When was the last time you saw someone open up a locked suggestion box? We’ve moved on from physical suggestion boxes to web tools can that accept ideas from customers and employees located all around the world. Organizations from the U.S. Transportation Safety Authority (TSA) to LG Electronics use the web to ask for ideas about how to improve their businesses or what new products to offer.
The Internet provides companies with a great way to reach out for new ideas. But if you use the web to gather ideas, it’s also important to think about how you ask for them, and what you’ll then do with them. Idea generation — also known as ideation — is generally the first step in an organization’s innovation process.
Two ideation process examples
The TSA’s ideation process starts with a site called the IdeaFactory. Enabled in April of 2007, the site is described as being “created to empower TSA employees to suggest and promote ideas to improve their workplace and the way TSA does business.” Employees can post, rate and comment on ideas. The IdeaFactory team goes through the ideas, and then it processes those that are best suited to the agency’s strategic goals or are especially popular.
LG’s process is much more formal. External collaborators are asked to submit a proposal for a solution related to a theme or specific issue noted on the company’s Collaborate & Innovate site. LG provides a downloadable template asking about the team proposing the solution, the stage of technology development, intellectual property issues, etc. The LG Collaborate & Innovate team then evaluates the submissions and responds within four to eight weeks (a detailed description of the process is available here).
The TSA and LG examples are ongoing practices, but ideation can also be event-focused, such as IBM’s Innovation Jams.
IBM has been “jamming” since 2001. Innovation Jams are focused online brainstorming and collaboration sessions held around a specific topic designed to spark innovation. The process has grown, and the company now offers it as a consulting service. As an indicator of the size of this process, in 2006, $100 million was granted to the top ideas generated by 150,000 IBM employees, family members, business partners, clients (from 67 companies) and university researchers who participated in two 3-day phases, with contributions made 24 hours a day from 104 countries. (More about the Innovation Jam process.)
What makes ideation work?
Whether you use a single event or an ongoing process, the process you use to ask for ideas matters. Researchers recently had the opportunity to follow a grassroots innovation platform at Microsoft to identify design challenges and opportunities in the process. The researchers were able to track type of participation with platform, and through interviews with recent and top contributors and managers, dig deeper into participant motivations. They followed 1,491 users who made 2,211 votes, 488 comments and contributed 315 ideas around the topics of business problems in peer-to-peer advertising, identity-based system services and social computing. Overall, the researchers felt that participation was low, given that the organization had over 95,000 employees at the time.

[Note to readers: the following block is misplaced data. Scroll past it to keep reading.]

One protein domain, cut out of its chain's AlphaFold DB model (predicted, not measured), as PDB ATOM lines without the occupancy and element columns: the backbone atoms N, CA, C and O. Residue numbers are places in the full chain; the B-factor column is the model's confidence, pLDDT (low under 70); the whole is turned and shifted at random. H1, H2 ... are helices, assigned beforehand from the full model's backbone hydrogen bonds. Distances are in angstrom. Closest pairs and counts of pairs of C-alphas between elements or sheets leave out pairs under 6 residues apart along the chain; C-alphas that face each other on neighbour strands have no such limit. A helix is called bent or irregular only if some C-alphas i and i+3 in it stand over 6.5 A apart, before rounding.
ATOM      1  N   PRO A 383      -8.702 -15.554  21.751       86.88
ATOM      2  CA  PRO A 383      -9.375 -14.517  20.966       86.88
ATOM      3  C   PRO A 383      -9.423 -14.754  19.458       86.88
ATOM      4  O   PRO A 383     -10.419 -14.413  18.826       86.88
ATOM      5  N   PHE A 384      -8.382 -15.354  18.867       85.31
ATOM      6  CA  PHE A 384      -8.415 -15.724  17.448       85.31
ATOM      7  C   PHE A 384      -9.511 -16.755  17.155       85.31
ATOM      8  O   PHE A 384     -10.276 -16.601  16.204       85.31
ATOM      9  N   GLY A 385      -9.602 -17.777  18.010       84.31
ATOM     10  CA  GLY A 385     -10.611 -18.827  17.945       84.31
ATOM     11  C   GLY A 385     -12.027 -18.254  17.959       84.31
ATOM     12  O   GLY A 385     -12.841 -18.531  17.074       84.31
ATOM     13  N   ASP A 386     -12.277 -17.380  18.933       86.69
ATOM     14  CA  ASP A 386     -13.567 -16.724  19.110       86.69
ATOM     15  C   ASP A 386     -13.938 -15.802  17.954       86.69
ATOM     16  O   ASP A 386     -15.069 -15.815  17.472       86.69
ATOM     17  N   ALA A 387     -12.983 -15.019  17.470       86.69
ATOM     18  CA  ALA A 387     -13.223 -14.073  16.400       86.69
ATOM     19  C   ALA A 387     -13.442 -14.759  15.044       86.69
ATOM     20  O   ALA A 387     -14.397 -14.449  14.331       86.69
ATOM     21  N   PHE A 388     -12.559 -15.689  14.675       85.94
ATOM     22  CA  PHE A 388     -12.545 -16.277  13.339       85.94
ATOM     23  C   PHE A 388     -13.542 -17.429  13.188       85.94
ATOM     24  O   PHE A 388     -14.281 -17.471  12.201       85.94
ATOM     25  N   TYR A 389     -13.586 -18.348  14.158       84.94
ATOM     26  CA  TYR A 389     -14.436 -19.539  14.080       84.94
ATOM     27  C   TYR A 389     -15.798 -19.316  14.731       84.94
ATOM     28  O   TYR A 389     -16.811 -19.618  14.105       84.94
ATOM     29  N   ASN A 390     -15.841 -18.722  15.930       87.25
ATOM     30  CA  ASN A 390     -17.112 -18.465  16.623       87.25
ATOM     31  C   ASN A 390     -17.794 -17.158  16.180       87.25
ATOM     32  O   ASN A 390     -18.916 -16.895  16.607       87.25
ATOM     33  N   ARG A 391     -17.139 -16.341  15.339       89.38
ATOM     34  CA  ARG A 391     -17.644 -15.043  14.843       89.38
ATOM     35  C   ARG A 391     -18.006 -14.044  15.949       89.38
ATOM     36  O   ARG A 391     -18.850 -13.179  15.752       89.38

As a result of their study, the researchers identified a variety of recommendations for increasing participation and overall value in the innovation process, but these three struck a chord with me:
- Foster meaningful participation. In the Microsoft study, only a small percentage of the corporate community participated in the pipeline. To improve participation, the researchers recommend incentives and clarification of how to balance regular work duties with contributions to the innovation process.
- Use business-relevant criteria in the voting process. Digg-style voting systems, as used in the Microsoft system, do not take business value into account, and the author’s passion for an idea may be diminished if too few votes are received. The researchers suggest that capping the number of votes a user can give, or asking users to rank ideas, can solve these problems.
- Support the process of innovation within the system. In the Microsoft example, the innovation platform is only used for a part of the idea pipeline, which means that users become unaware of the status of ideas as they move forward outside the system, leading to frustration. The platform also fosters the misconception that innovation is easy. Adopting a macro-level process of innovation in the system would allow the entire idea pipeline to be captured as it unfolds.
That last recommendation — to support the process of innovation within the system — is echoed in a comment by Edward Bevan, IBM’s vice president for technology and innovation programs, speaking about the IBM Jam process: “Idea generation is in some ways the ‘easy’ part — and darling star child — of innovation, whereas advancing, refining and building support for those ideas is the really tough part. . . .” Ideation needs follow-through to provide value.
Today’s top innovation management system vendors hope to facilitate ways of advancing, refining and building support for ideas — as well as idea generation. Over the next few weeks I’ll be talking with people from some of these vendors (first up, Brightidea) about how to best support innovation that comes from anywhere. Hint: It’s never just about the tool.